The Atlanta Falcons quarterback does admit to bankrolling the operation.  And just this afternoon, we learned that police near Phoenix raided the home of and arrested rapper-turned-actor DMX.  His home was raided, and 12 distressed Pit Bulls were seized, as well as several firearms. 

Is the Michael Vick story just the beginning of many stories about dogfighting that are going to come to light, and does today‘s reported plea deal let Vick off the hook?

Back to discuss it, Democratic strategist and former communications director for the Kerry campaign, Stephanie Cutter, and nationally syndicated radio talk show host Ed Schultz, who also happens to be a former collegiate head quarterback at Moorhead State in Minnesota.

Ed, congratulations on your...

SCHULTZ:  Years ago.  Years ago.

CARLSON:  Years ago.

Let me ask you this—the NAACP is a faithful arm really of the Democratic Party, and it has come out officially to defend Michael Vick against these charges, saying that they‘re racially motivated, these charges of dogfighting, to which he has now apparently decided to plead guilty.

Will the Democratic Party take a position in favor or on the side of Michael Vick, do you think? 


SCHULTZ:  Tucker, the Democrats have absolutely—now, hold on a second.  The Democrats have nothing to do with this story, and it‘s a stretch to try to connect them to something like this, Tucker.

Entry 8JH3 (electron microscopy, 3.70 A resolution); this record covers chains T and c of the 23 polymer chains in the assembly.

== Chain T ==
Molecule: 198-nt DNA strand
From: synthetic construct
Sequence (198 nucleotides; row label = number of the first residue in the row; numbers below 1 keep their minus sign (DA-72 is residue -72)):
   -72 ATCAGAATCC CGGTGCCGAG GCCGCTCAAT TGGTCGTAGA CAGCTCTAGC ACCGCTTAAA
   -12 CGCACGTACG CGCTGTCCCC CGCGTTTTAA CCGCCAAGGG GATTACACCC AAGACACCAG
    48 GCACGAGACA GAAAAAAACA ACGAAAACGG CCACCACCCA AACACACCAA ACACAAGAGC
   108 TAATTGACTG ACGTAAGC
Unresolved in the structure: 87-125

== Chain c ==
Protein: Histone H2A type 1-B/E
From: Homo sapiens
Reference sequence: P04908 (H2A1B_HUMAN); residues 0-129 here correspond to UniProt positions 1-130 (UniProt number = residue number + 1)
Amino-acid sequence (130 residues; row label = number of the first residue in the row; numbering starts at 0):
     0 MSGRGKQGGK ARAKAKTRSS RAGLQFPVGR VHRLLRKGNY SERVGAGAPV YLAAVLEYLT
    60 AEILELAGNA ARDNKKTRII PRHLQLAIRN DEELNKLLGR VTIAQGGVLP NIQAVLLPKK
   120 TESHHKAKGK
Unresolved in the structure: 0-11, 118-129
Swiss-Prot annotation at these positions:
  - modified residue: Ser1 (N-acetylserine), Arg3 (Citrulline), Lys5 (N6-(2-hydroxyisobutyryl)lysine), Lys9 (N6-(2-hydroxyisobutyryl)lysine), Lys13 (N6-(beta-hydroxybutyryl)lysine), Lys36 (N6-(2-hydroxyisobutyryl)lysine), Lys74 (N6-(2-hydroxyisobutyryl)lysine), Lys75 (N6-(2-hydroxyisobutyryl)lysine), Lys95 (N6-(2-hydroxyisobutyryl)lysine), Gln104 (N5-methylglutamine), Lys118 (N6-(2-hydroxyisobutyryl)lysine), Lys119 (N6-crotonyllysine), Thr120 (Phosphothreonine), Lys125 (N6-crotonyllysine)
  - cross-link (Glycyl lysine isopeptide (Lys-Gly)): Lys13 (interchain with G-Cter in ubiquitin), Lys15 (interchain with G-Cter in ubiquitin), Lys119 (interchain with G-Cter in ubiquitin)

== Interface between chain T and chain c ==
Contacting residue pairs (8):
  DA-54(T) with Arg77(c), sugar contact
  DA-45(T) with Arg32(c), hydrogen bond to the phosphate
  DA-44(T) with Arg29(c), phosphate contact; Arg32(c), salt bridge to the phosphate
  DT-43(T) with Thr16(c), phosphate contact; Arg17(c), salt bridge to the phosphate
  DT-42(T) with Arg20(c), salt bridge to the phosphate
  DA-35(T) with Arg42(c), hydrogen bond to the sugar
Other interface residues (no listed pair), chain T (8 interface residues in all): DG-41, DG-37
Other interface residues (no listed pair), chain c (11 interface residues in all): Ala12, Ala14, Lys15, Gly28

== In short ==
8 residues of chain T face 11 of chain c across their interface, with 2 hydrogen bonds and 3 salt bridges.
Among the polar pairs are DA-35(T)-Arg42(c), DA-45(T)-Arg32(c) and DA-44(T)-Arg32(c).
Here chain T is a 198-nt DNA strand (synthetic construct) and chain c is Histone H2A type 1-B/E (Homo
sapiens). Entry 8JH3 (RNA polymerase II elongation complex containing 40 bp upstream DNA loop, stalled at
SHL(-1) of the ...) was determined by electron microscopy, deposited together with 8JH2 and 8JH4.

CARLSON:  Well, what do you think—of course it is a stretch, and I‘m half joking.  But what do you think—and I don‘t think anybody‘s going to defend dogfighting, but the NAACP is defending dogfighting, and what do you make of that? 

SCHULTZ:  Well, I think the NAACP is doing what they‘ve always done for the advancement of colored people in our society, and that is, give a man his day in court.  He has not been convicted to all of the charges and you really have to give Michael Vick an opportunity through the legal system to restore his reputation.

It is a horrible story.  It‘s a story...

CARLSON:  Oh, come on.

SCHULTZ:  The NFL had to do this.  The NFL waited until the plea came in.  But he may not be guilty of some other things as well.  So, give him his due and give him a chance through the legal system to try and work himself out of this.

That doesn‘t exonerate him, but this is how our judicial system works in this country. 

CARLSON:  Yes.  Well, I don‘t—with all due respect, I don‘t think it advances the interests of black people or white people or any people in this country to defend something as gruesome as dogfighting.